Maida Ranjbar

Graduation Semester and Year




Document Type


Degree Name

Master of Science in Biomedical Engineering



First Advisor

Hanli Liu

Second Advisor

Ananth Madhuranthakam


Respiratory induced motion artifacts, particularly those occurring in the abdomen and lung, pose a hefty problem in current diagnostic MR imaging. Application of images plagued with such artifacts not only hinder diagnosis, but may result in the enforcement of undesirably large safety margins in radiation therapy due to un-captured tumor characteristics that are concealed by the artifact. While several methods such as gated scans, breath-hold scans, variation of the K-Space acquisition trajectory, and reducing the scan time via partial acquisition or parallel imaging have been proposed as a solution, a robust and yet simple to implement remedy still remains to be proposed. This work investigates the application of partial K-Space acquisition/completion methods to correct for motion induced artifacts occurring in MR images of the abdomen; if feasible, the application of such methods to motion correction permits for the amelioration of the artifact ridden image, without a great deal of additional burdens in the clinical application of the imaging. Our study uses the mDIXON breath-hold sequence to image an abdomen phantom mounted on an MRI compatible motion platform, programmed by trajectories that mimic undesirable common motions such as coughs/hick-ups, constant inhale and exhale that often occur during breath-hold scans. By performing a parametric study of the resulting artifact to the parameters that characterize the programmed motion trajectory, we categorize the motion artifact in terms of the underlying motion that it originated from. A set of tools are then developed that permit for the manipulation, and correction of the K-Space and the resulting image. The developed set of tools provide a mechanism that permits for the study of the evolution of the image with the acquisition of the K-Space. Using our tools, regions in the K-Space that are acquired during the occurrence of the motion can be isolated, and manipulated to compensate for the motion. By applying our methodology to our experimental data obtained in the RTR 3T MR scanner, we show that even the simplest methods such as zero padding can lead to a reduction in the intensity of the observed artifacts, there-by permitting for an amelioration of the obtained image.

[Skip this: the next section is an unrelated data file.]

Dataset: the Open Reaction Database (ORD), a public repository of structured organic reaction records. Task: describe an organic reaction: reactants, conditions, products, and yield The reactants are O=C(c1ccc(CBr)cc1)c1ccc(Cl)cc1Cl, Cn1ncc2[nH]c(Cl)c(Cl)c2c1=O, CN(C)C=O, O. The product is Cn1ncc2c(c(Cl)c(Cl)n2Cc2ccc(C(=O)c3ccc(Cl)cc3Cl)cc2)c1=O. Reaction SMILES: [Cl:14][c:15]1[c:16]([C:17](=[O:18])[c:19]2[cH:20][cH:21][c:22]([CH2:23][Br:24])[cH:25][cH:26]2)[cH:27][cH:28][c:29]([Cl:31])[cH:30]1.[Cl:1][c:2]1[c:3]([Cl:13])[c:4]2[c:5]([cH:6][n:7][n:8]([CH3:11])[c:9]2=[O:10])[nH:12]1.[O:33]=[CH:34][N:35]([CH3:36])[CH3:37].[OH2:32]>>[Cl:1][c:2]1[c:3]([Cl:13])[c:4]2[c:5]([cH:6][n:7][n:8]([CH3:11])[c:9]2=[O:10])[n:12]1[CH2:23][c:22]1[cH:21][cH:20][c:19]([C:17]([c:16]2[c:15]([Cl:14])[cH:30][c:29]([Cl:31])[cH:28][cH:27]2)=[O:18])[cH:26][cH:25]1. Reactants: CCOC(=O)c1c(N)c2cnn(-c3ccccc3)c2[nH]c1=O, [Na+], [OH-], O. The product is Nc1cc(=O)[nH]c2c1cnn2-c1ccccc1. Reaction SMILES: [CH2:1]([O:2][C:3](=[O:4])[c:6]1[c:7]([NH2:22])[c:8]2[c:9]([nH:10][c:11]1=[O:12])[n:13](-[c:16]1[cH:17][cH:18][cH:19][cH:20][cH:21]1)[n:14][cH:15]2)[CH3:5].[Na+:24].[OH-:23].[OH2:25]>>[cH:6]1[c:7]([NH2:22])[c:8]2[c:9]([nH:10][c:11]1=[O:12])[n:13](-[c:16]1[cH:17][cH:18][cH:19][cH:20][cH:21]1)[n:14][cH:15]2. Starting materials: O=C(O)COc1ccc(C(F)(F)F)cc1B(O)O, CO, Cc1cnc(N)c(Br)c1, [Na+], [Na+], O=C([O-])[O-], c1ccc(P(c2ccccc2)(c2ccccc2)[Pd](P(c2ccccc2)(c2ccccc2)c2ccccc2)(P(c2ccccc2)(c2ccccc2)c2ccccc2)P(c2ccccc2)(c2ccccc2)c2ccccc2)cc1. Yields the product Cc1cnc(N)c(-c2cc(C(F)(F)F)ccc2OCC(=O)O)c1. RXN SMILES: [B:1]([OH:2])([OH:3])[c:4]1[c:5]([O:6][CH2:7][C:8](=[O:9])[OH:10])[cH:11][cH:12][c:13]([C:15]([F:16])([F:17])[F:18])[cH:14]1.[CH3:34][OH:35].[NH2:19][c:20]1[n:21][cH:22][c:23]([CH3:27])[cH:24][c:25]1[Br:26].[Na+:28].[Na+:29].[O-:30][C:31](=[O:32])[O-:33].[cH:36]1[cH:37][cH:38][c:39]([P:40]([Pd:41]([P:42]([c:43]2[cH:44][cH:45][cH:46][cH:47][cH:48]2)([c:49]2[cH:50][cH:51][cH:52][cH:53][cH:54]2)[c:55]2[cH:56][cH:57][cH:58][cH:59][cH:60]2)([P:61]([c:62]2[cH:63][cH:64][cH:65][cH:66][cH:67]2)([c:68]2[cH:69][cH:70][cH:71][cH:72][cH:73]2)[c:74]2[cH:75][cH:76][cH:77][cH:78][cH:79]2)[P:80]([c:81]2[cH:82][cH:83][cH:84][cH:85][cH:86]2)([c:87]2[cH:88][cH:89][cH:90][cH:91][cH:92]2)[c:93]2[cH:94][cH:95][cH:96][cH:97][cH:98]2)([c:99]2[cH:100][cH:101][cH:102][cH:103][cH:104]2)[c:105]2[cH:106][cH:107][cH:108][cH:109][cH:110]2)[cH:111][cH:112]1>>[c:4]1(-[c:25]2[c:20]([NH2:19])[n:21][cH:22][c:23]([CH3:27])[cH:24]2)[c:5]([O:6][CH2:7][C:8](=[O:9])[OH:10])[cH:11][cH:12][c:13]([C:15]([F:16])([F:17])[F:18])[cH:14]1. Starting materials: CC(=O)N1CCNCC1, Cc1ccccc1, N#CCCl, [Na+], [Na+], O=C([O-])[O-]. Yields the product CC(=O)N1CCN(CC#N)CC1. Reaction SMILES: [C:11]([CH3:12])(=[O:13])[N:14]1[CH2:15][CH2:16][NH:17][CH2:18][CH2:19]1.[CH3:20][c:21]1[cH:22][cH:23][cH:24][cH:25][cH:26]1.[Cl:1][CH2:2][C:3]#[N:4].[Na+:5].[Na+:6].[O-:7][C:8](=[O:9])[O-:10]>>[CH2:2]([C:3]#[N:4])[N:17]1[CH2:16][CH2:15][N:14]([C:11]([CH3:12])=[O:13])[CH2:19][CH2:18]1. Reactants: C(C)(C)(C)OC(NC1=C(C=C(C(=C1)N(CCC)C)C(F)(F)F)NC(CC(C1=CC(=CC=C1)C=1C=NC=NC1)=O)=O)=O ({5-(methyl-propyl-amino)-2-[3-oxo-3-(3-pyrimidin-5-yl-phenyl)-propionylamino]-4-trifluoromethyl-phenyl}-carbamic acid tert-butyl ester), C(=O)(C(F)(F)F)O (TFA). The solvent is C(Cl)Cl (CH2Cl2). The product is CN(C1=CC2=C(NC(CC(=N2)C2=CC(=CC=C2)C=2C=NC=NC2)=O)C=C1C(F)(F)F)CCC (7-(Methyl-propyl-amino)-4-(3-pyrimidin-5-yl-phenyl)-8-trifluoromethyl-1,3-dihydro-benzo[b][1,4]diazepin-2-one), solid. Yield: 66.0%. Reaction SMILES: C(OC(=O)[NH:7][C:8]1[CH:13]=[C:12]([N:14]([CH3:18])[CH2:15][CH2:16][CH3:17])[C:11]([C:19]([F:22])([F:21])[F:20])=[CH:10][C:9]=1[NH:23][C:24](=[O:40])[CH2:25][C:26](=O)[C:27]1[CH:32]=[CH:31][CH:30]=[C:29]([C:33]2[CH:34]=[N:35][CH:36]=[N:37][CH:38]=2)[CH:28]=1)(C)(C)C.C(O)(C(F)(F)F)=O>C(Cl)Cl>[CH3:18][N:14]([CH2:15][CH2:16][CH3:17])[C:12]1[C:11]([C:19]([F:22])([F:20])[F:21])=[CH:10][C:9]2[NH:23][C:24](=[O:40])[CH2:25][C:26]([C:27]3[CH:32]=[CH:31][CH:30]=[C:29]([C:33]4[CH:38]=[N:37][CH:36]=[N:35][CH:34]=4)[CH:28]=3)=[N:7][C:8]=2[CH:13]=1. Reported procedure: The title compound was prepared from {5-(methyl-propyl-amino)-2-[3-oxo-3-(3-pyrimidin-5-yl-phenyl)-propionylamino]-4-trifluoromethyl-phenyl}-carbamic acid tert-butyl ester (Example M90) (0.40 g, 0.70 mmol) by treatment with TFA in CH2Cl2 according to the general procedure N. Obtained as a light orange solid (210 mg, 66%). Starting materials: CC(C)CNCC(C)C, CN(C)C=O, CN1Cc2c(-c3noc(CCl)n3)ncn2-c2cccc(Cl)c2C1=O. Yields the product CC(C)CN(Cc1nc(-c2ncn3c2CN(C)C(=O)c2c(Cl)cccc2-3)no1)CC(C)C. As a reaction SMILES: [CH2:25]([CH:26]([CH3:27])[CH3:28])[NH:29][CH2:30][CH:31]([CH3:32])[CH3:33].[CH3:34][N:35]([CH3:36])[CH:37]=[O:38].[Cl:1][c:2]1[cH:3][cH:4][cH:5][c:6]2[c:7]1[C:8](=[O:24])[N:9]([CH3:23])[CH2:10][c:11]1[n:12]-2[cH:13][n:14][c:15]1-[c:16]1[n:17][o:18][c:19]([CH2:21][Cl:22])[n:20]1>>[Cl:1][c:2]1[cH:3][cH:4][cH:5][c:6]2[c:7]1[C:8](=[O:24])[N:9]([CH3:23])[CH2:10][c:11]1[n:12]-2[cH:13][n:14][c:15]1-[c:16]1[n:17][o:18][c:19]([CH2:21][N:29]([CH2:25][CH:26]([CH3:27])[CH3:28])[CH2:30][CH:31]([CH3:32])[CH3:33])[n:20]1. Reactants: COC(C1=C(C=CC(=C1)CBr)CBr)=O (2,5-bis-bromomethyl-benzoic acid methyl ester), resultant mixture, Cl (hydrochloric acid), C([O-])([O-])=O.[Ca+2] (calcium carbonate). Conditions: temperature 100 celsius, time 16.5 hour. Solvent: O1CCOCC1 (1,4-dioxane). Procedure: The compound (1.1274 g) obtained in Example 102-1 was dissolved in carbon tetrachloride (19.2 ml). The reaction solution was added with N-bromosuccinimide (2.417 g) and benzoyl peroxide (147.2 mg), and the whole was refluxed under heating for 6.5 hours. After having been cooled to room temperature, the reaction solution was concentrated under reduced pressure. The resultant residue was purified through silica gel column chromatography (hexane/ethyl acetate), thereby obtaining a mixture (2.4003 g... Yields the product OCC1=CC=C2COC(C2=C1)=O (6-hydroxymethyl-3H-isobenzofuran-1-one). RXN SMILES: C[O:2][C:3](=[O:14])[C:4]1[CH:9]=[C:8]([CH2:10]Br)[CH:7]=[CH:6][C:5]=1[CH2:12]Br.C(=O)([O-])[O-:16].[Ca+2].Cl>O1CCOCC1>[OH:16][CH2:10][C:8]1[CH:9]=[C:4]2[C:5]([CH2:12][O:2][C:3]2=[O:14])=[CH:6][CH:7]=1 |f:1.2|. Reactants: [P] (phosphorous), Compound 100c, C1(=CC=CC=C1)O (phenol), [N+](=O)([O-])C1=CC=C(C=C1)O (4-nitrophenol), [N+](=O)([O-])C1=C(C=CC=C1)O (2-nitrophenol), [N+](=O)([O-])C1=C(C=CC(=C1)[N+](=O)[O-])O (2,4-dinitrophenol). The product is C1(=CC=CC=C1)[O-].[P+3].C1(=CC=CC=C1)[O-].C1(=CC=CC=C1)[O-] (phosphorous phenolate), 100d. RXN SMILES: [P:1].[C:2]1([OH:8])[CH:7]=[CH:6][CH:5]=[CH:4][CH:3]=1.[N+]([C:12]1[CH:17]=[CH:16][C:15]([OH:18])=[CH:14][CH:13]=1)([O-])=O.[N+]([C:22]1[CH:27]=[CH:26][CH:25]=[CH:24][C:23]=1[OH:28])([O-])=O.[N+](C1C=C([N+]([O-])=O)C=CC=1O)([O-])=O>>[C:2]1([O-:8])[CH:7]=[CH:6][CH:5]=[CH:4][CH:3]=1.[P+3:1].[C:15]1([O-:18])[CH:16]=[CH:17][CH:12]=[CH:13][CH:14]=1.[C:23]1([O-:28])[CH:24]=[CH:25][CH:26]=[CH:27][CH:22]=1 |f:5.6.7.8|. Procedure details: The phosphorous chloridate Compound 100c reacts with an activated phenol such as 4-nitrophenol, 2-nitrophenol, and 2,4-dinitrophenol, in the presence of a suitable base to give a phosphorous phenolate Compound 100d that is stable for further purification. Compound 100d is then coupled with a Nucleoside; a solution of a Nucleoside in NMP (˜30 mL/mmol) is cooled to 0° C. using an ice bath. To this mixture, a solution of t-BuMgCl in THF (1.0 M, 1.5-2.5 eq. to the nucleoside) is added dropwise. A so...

Motion management, Breath-hold MRI scan, Respiratory motion correction, Parallel imaging and partial acquisition, K-Space correction, MRI compatible motion platform


Biomedical Engineering and Bioengineering | Engineering


Degree granted by The University of Texas at Arlington